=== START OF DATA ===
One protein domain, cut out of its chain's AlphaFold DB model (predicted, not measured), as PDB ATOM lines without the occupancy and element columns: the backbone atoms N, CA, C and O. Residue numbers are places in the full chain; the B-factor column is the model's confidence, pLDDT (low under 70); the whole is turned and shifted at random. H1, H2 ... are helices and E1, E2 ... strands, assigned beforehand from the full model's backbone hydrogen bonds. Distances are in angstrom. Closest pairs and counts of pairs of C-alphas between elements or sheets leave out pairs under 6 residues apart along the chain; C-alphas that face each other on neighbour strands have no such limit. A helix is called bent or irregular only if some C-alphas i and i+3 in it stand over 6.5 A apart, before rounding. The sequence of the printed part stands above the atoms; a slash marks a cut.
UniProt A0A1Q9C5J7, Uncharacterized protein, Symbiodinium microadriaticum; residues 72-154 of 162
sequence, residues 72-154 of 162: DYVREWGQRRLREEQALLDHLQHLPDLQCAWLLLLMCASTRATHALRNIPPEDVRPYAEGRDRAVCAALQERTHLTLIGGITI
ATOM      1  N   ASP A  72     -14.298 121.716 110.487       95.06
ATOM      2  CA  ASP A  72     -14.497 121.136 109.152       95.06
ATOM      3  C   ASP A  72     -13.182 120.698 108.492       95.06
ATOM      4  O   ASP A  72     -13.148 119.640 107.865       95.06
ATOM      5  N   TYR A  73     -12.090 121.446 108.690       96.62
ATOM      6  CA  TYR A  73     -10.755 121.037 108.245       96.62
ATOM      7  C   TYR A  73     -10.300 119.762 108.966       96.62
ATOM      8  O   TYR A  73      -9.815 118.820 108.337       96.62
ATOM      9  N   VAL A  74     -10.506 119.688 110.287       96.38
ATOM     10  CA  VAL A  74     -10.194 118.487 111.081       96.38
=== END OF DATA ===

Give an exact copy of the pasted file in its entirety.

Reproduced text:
One protein domain, cut out of its chain's AlphaFold DB model (predicted, not measured), as PDB ATOM lines without the occupancy and element columns: the backbone atoms N, CA, C and O. Residue numbers are places in the full chain; the B-factor column is the model's confidence, pLDDT (low under 70); the whole is turned and shifted at random. H1, H2 ... are helices and E1, E2 ... strands, assigned beforehand from the full model's backbone hydrogen bonds. Distances are in angstrom. Closest pairs and counts of pairs of C-alphas between elements or sheets leave out pairs under 6 residues apart along the chain; C-alphas that face each other on neighbour strands have no such limit. A helix is called bent or irregular only if some C-alphas i and i+3 in it stand over 6.5 A apart, before rounding. The sequence of the printed part stands above the atoms; a slash marks a cut.
UniProt A0A1Q9C5J7, Uncharacterized protein, Symbiodinium microadriaticum; residues 72-154 of 162
sequence, residues 72-154 of 162: DYVREWGQRRLREEQALLDHLQHLPDLQCAWLLLLMCASTRATHALRNIPPEDVRPYAEGRDRAVCAALQERTHLTLIGGITI
ATOM      1  N   ASP A  72     -14.298 121.716 110.487       95.06
ATOM      2  CA  ASP A  72     -14.497 121.136 109.152       95.06
ATOM      3  C   ASP A  72     -13.182 120.698 108.492       95.06
ATOM      4  O   ASP A  72     -13.148 119.640 107.865       95.06
ATOM      5  N   TYR A  73     -12.090 121.446 108.690       96.62
ATOM      6  CA  TYR A  73     -10.755 121.037 108.245       96.62
ATOM      7  C   TYR A  73     -10.300 119.762 108.966       96.62
ATOM      8  O   TYR A  73      -9.815 118.820 108.337       96.62
ATOM      9  N   VAL A  74     -10.506 119.688 110.287       96.38
ATOM     10  CA  VAL A  74     -10.194 118.487 111.081       96.38